Byram Hills’ Science Research Students Persevere With Annual Symposium

By Bridget Bonanni

The Byram Hills High School students who helped organize this Wednesday’s virtual authentic science research symposium.

The Byram Hills High School symposium recognizing the work of its science research program students is often the defining moment for those who participate in the school’s acclaimed course of study.

This year the 31st annual Dr. Robert Pavlica Authentic Science Research Symposium will take place Wednesday at 7 p.m., but for the first time will be held virtually through a live-stream.

Byram Hills Principal Christopher Walsh said the event is an important milestone for the students.

“When kids get through the program, they form a strong connection with it,” Walsh said.

Students who have enrolled in the program have made scientific breakthroughs, including the discovery of exoplanets outside of solar systems and human cells living through photosynthesis, Walsh said.

Usually a local scientist or notable alumnus is the keynote speaker. This year Stephanie Greenwald, the program’s director, has stepped up to deliver a virtual keynote address.

“It’s the underclassmen celebrating the seniors, they’re throwing the best party they can for them as well as giving all of the students an opportunity to showcase their work,” Greenwald said.

The symposium is completely student run. Five committees are headed by a handful of juniors called the “fab five.” This year’s fab five are the first to plan a virtual symposium – and handling the special challenges with grace.

Luke Briody, who heads the Press and Publicity Committee, said he created a poster that has been placed throughout the community to generate public attention for the event.

“It has (an) HR code attached to it, so that we can see how many people come to the event based on just seeing the poster,” Broidy said.

Publicity this year is more important than ever because of the lack of accessibility, which is why so many alumni of the program are able to get involved.

Olivia Canter, who leads the History and Invitations Committee, has sent out 750 e-vites to the students’ mentors, parents and special guests, such as representatives from the Regeneron Science Talent Search, which holds a nationwide competition that many of the Byram Hills science students enter, Gov. Andrew Cuomo and even former President Barack Obama.

“There are silver linings in making a virtual symposium,” Canter said. “A lot of the alumni have been giving very positive responses and are planning on attending.”

As head of the Tech Committee, Bailey Goldstein’s job would be to ensure that the technology is running smoothly for the event.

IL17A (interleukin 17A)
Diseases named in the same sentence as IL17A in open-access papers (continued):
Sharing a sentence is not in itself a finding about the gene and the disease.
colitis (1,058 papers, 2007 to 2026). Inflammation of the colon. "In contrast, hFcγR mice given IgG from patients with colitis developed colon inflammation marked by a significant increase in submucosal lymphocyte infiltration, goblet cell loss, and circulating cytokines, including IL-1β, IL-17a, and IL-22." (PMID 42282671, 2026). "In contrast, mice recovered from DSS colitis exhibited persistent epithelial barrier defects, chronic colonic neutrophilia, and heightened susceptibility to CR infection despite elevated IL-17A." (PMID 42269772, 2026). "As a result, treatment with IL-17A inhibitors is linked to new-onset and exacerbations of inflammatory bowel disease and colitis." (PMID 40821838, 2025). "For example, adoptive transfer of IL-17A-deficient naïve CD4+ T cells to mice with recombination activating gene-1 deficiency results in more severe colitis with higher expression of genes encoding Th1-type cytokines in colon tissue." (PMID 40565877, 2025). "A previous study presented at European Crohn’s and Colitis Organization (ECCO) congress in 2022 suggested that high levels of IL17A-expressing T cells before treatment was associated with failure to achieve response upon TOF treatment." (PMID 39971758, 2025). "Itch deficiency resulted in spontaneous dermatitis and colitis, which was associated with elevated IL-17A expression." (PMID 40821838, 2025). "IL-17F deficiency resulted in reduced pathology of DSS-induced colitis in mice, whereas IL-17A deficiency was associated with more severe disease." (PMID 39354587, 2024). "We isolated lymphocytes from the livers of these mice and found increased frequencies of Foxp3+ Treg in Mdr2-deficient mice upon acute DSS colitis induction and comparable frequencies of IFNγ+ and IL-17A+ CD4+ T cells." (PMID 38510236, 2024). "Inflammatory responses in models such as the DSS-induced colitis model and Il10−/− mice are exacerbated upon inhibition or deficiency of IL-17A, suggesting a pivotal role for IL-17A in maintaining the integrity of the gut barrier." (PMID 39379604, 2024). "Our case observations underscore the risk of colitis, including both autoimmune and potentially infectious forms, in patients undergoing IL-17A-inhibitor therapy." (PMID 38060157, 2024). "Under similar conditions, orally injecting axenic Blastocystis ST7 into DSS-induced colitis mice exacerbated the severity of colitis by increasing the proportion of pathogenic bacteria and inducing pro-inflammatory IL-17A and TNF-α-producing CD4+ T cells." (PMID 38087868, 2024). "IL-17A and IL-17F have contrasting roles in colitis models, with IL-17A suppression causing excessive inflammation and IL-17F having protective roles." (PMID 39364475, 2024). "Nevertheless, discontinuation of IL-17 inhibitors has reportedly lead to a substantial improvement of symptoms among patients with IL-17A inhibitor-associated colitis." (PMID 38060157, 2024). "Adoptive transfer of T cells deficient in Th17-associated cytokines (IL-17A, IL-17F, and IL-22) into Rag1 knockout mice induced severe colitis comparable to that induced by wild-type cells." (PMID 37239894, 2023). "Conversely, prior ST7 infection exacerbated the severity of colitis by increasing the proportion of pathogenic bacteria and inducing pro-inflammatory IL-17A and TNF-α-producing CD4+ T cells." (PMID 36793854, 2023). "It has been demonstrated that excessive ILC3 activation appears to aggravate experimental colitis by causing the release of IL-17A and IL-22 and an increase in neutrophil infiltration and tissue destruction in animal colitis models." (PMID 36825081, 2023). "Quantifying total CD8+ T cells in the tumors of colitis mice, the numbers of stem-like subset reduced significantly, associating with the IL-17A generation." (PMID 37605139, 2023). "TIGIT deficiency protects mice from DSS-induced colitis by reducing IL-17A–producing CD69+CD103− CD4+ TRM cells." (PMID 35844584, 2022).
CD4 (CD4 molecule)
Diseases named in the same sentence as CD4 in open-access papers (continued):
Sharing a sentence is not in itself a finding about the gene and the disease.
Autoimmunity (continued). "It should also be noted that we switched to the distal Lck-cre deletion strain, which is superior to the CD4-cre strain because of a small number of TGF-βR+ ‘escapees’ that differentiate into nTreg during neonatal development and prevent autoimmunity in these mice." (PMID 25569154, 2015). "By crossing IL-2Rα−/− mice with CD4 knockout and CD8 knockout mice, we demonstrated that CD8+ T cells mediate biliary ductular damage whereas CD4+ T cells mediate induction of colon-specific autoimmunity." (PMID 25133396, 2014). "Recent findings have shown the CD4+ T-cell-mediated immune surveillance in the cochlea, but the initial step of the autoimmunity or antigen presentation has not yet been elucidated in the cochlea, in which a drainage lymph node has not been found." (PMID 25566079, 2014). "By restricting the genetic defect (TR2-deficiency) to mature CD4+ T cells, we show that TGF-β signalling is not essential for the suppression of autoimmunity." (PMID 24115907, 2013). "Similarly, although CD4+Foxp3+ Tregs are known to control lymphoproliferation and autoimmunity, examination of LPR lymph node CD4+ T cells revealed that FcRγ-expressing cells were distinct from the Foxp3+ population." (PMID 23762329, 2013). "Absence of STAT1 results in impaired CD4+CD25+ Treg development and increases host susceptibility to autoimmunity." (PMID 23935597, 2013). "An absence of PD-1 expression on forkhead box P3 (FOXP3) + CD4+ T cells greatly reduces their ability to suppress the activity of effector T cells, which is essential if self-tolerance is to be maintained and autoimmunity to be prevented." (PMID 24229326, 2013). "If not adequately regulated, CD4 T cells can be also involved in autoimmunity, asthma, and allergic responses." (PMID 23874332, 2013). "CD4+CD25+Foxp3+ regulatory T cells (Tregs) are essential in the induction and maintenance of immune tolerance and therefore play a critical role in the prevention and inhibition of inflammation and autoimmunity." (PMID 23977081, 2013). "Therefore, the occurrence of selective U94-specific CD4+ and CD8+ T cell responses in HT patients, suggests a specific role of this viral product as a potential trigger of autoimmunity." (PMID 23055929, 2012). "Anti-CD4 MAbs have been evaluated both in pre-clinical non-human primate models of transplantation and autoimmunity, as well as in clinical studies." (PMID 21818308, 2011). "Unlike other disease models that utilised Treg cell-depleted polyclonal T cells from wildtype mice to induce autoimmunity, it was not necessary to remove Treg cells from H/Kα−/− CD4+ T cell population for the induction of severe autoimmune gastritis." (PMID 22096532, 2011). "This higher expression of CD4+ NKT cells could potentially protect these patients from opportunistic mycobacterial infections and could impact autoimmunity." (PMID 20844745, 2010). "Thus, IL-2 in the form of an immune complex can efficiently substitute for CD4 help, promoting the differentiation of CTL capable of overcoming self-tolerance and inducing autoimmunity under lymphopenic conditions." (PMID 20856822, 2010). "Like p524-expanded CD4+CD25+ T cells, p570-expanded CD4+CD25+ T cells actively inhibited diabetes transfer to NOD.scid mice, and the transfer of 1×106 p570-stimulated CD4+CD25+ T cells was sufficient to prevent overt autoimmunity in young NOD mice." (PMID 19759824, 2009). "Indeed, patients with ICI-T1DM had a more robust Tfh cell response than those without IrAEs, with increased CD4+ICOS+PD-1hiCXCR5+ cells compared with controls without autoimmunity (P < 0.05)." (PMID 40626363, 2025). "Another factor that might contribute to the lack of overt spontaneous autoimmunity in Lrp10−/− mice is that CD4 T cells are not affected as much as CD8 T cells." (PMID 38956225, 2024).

“Now, I have taken on the role of essentially putting the whole live-stream together,” Goldstein said. “It has been challenging. I’ve had to track kids down for their presentations since now I’m in charge of making sure all of the videos needed have been pre-recorded.”

Lizzie Manowitz’s responsibilities have shifted due to the symposium becoming virtual. She led the Food and Decoration Committee, but since that is no longer needed, Manowitz now heads the Website Committee. Her main task was to design the website where the symposium will be seen. The committee developed different pages for each grade.

“Every student has a space on the page where they have their photo, a little description about their topic and then their presentation video,” Manowitz said.

Brian Melso, the district’s communications strategist, has been key in organizing the event.

“The website is very easy to use and self-explanatory; I can’t take much credit for it as I didn’t have to help at all. To build it how she did is really impressive,” said Melso.

Mia Dittrich’s job hasn’t changed much, but it still comes with plenty of obstacles. She heads the Program Committee, which produces the roughly 150-page program for the event every year.

This year an e-book version of the program will be included on the website.

“Since we don’t have access to the school computers, I’ve had to figure out how to create it on a Mac,” Dittrich said. “I think it’s good for future years, so that students can learn how to create the program on their own computers.”

Dittrich will be sending the final program to printers for the seniors. It serves as “a memento that students keep with them to remind them of their journey through science research,” she said.

“I think in general, what we’re doing right now is really special, in terms of bringing the community together…despite the difficult circumstances,” Cantor said. “I know a lot of us have discussed how important it is during this time to promote scientific understanding throughout the community and promote science.”

For more information, visit the symposium’s website at